From: San Jose Mercury News
By Matthias Gafni 11/3/14
MARTINEZ — Hours after former CHP Officer Sean Harrington surrendered to authorities and minutes after his first appearance in a Martinez courtroom Monday, his attorney apologized to the women his client is accused of victimizing by secretly stealing racy photos from their cellphones and sharing them with colleagues.
Attorney Michael Rains explained that his client thought it was a “cute and funny” joke, but it was anything but, he said.
“What was he thinking? Probably the honest answer was, he wasn’t thinking,” Rains told a media gathering outside of the Martinez courtroom where moments earlier Harrington sat stoically with his wife. “He thought it was cute, he thought it was funny. He didn’t send it anywhere else, he didn’t put it on the Internet, Facebook, it went no further.”
Harrington, dressed in a gray striped suit, said nothing to reporters outside of court and softly answered “I do” to Judge Terri Mockler when asked if he understood the delay in his arraignment on two charges of computer theft. Earlier the 35-year-old father of two turned himself in and posted $10,000 bail. Harrington faces up to three years and eight months in prison if convicted of those charges.
“It’s difficult for a law enforcement officer to turn himself in, but it’s difficult for a law enforcement officer to surrender a career, and he’s already done that,” Rains said of Harrington, who resigned last week. “He’s been through a lot, and as you can imagine is very sad about what his own conduct has cost him and his family, but he acknowledges his mistakes.”
Harrington returns to court Nov. 14 for his arraignment, and a possible plea deal.
“He’s indicated to me he’d like to wrap this up as soon as possible for the sake of his family and for the sake of these proceedings,” Rains said. “So, if we can resolve this case on the 14th, we’re going to do that.”
Harrington allegedly forwarded explicit photos from at least two women’s phones to his own personal device while he arrested them on suspicion of DUI in August, according to search warrants. Harrington then shared the photos with at least two CHP officers, also based out of the Dublin office, exchanging salacious text messages about the women.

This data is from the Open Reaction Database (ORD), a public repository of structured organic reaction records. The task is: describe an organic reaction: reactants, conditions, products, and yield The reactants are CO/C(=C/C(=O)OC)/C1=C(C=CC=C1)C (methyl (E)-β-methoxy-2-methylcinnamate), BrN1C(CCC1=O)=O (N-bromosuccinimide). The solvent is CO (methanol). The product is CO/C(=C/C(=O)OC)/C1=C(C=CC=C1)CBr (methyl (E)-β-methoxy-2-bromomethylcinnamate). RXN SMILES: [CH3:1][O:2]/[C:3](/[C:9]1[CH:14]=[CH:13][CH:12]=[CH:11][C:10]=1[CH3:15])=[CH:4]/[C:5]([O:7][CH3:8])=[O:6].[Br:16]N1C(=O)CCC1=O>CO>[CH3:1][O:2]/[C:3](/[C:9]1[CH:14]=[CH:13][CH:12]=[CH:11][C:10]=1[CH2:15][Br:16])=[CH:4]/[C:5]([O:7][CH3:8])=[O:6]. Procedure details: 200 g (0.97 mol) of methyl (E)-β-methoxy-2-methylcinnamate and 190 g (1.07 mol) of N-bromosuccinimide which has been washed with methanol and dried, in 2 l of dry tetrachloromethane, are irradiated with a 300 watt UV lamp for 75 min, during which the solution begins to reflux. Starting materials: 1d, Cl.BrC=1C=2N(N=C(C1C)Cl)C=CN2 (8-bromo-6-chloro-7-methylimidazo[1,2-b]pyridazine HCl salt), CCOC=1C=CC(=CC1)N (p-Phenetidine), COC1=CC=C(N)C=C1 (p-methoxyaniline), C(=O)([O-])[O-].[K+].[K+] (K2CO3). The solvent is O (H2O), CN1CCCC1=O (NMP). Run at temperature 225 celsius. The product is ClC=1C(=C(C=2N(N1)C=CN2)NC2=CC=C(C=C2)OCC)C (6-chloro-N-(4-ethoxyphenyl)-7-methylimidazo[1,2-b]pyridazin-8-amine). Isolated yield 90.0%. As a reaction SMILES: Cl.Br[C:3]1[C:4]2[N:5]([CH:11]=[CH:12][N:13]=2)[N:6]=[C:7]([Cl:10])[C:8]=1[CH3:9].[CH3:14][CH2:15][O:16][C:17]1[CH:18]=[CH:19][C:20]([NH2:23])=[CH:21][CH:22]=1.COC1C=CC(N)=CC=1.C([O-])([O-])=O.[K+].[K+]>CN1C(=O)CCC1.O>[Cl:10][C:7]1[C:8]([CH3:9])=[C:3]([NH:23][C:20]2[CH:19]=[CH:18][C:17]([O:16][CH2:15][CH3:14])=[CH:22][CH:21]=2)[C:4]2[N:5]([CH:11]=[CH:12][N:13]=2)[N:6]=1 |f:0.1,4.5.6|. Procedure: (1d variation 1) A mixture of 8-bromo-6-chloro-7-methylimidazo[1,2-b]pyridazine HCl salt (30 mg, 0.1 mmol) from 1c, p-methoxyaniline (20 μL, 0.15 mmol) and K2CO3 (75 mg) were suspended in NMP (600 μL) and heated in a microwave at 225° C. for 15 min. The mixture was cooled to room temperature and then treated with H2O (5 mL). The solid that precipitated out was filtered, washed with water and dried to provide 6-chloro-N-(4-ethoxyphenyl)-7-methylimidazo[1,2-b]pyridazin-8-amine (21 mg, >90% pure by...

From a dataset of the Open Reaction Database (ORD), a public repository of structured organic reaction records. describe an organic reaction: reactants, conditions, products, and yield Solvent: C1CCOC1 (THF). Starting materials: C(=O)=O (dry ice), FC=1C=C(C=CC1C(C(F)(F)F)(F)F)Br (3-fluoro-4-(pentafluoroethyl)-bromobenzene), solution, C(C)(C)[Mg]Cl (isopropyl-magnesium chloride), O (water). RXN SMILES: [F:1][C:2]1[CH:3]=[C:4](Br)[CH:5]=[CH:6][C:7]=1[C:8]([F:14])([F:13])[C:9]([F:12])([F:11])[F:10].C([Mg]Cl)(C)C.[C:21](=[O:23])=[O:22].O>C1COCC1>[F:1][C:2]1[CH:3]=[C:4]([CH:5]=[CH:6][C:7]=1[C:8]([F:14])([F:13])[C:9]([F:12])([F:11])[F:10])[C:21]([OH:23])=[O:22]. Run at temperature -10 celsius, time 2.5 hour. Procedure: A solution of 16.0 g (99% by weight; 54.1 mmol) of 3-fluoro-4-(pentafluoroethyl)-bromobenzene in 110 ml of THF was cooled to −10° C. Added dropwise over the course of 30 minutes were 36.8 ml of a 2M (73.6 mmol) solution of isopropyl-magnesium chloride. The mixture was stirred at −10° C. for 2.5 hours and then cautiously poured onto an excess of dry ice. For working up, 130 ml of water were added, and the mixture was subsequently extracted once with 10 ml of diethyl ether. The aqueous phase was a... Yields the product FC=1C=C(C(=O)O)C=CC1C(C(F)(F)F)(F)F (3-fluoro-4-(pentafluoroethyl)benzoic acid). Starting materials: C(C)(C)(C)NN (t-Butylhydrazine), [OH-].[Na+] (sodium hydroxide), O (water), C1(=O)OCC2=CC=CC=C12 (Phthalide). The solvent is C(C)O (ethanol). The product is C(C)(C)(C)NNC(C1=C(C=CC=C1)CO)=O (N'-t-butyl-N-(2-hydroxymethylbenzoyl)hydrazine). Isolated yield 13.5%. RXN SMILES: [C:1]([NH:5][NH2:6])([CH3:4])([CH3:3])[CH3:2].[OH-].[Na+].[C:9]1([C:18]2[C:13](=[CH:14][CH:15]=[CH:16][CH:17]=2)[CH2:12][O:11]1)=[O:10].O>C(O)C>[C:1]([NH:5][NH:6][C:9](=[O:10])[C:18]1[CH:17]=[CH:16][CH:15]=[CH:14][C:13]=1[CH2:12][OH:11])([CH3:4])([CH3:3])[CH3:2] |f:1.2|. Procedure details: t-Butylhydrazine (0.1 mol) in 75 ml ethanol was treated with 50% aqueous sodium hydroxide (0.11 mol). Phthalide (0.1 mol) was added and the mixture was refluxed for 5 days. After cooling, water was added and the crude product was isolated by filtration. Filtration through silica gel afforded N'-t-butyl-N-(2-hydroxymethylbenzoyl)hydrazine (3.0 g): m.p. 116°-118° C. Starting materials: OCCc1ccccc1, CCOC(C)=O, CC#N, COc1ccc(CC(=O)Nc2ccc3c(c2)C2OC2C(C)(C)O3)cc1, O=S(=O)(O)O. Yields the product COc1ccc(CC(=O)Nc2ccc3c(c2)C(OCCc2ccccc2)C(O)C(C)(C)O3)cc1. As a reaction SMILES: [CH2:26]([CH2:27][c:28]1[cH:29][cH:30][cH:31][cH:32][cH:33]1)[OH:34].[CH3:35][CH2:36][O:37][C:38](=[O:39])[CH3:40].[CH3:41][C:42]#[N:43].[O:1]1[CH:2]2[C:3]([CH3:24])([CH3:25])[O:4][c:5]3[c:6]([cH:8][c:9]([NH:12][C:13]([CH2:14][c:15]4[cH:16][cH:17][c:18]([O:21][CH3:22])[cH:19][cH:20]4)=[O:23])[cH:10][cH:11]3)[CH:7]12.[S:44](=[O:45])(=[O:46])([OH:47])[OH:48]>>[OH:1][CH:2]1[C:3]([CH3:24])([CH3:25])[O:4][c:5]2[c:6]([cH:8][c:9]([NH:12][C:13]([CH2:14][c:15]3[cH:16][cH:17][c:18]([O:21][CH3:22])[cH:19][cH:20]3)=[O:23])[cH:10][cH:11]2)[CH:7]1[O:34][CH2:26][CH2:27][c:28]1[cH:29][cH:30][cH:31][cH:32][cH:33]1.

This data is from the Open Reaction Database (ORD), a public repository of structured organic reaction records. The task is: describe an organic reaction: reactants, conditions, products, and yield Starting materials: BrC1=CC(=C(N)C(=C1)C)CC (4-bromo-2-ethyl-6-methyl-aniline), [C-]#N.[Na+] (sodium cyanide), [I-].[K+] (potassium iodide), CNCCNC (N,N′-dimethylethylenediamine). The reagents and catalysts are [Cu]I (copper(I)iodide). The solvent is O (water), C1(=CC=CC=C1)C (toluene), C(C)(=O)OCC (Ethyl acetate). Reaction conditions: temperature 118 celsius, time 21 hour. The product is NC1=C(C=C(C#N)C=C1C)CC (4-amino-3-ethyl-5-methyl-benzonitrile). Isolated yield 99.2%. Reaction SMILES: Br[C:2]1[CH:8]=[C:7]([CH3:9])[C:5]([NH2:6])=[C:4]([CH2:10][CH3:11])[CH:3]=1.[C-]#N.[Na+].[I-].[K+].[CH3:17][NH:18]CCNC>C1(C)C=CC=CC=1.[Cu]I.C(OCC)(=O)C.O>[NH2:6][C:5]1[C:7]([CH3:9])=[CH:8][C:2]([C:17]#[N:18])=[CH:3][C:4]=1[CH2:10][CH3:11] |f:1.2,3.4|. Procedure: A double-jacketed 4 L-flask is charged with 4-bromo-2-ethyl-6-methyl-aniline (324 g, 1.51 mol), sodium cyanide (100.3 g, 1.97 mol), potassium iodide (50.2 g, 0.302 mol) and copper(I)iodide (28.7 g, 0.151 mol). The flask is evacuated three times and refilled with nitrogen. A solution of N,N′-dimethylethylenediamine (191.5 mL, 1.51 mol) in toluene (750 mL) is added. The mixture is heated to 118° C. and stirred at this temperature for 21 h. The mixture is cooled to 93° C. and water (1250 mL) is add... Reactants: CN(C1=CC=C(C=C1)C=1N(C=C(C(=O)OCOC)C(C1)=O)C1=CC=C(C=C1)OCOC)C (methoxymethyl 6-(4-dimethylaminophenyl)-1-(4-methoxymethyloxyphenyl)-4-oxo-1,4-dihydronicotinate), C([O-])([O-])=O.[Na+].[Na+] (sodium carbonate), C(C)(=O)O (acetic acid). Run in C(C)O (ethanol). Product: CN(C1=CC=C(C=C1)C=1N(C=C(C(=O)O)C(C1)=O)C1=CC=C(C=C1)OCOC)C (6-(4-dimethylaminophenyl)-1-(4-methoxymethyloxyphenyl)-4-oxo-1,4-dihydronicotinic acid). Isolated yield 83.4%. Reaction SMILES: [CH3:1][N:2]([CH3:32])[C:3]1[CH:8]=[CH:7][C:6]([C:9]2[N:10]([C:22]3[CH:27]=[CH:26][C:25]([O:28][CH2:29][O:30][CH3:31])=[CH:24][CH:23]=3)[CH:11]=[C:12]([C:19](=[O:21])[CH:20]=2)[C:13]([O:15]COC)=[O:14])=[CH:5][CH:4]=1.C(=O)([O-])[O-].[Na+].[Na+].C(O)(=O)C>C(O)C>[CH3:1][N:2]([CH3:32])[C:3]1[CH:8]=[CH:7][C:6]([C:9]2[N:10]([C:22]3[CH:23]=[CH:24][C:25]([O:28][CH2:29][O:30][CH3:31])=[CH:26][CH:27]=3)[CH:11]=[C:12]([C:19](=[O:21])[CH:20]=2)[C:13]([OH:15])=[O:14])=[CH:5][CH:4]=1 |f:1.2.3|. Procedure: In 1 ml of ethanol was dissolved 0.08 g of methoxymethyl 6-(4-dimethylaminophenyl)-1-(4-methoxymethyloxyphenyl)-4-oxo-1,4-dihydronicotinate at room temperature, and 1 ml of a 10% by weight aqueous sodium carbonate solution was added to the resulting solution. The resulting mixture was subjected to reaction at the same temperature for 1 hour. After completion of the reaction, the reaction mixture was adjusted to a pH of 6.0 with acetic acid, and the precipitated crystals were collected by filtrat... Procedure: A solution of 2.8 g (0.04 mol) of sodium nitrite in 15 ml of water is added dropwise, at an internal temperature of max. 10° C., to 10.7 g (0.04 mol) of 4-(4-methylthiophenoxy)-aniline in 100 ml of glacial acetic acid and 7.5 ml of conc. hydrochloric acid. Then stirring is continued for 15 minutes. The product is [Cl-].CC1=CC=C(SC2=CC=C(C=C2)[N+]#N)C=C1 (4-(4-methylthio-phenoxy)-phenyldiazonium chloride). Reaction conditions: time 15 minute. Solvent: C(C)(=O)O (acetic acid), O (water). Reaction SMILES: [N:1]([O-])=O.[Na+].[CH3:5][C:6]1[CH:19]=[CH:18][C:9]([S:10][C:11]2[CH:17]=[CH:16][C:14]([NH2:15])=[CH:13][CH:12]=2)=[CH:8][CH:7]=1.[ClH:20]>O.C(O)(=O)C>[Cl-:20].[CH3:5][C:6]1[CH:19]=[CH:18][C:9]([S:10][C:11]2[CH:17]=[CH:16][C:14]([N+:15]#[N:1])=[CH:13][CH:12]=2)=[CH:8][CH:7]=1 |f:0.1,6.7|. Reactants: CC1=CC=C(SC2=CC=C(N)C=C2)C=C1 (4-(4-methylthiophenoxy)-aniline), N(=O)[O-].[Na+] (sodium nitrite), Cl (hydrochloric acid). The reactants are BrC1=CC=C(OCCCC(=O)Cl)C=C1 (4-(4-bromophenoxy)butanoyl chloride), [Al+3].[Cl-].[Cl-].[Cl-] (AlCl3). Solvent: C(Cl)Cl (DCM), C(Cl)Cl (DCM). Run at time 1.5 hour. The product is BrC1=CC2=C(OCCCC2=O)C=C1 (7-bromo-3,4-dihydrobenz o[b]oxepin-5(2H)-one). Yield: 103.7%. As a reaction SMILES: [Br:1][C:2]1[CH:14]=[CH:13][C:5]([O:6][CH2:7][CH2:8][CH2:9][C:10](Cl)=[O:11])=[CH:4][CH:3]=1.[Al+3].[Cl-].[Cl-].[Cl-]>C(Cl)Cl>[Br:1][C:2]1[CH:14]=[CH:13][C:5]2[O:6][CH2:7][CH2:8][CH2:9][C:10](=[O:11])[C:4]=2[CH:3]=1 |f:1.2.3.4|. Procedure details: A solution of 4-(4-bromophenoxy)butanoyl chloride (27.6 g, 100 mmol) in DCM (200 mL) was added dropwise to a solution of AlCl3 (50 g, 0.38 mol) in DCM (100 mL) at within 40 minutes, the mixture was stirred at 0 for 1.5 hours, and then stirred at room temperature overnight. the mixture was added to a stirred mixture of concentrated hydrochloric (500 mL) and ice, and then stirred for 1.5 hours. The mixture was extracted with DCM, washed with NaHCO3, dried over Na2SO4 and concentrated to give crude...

No other CHP officers have been arrested in this case, and the Contra Costa district attorney on Friday said the other two officers who received Harrington’s texts did not commit a crime.
“It’s an egregious invasion of privacy, but what’s worse is it undermines the public’s confidence in the criminal justice system,” Contra Costa deputy district attorney Barry Grove said Monday.
Rains’ apology didn’t sit well with Rick Madsen, attorney for the woman who discovered her stolen photos and went to DA investigators.
“The expression of remorse and regret as articulated by his lawyer rings hollow. There’s still no explanation whatsoever of the disposition of (my client’s) personal and private photographs nor who may have seen them,” Madsen said “Her anxiety and distrust continue unabated.”
Madsen added that Harrington still has not identified the other four to six women from whom he admitted stealing photos and until then his remorse is “disingenuous.”
“It’s important to remember he didn’t come forward voluntarily to admit to these crimes, he got caught,” Madsen said.
In a statement to investigators, Harrington told them he learned of the scheme while at the Los Angeles CHP office and saw members of the Dublin station doing it when he transferred there. But on Monday, Rains clarified that when Harrington told investigators the “game” was widespread, including at his first assignment in Los Angeles, he was speaking only of “rumors” he heard.
CHP officials have maintained the incidents are isolated to the Dublin office, based on their internal investigation. Rains said Monday his client has not been interviewed by the CHP, but his Contra Costa district attorney investigation interview was handed over.
The attorney said the Alameda County District Attorney’s Office, which launched its own investigation last week, has not spoken to Harrington either.
At least two DUI cases — one in Contra Costa County and one in Alameda County — involving two of the Dublin CHP officers named in court documents have been dropped by prosecutors. Defense attorneys have asked that active and past cases involving those CHP officers be reviewed.
Rains said his client told Contra Costa investigators during a three-hour interview he stole photos from women “four to six” times over a three-year period. The attorney estimated Harrington arrested about 25 women a year on suspicion of DUI.
“There were many, many, many women who were stopped and arrested by this officer” where he did not steal their photos, Rains said. To his victims, Rains said: “A heartfelt apology to them for the insensitivity of his conduct. The indignity of it all. He knows it was inappropriate. It’s just too bad he wasn’t thinking of it at the time it occurred.”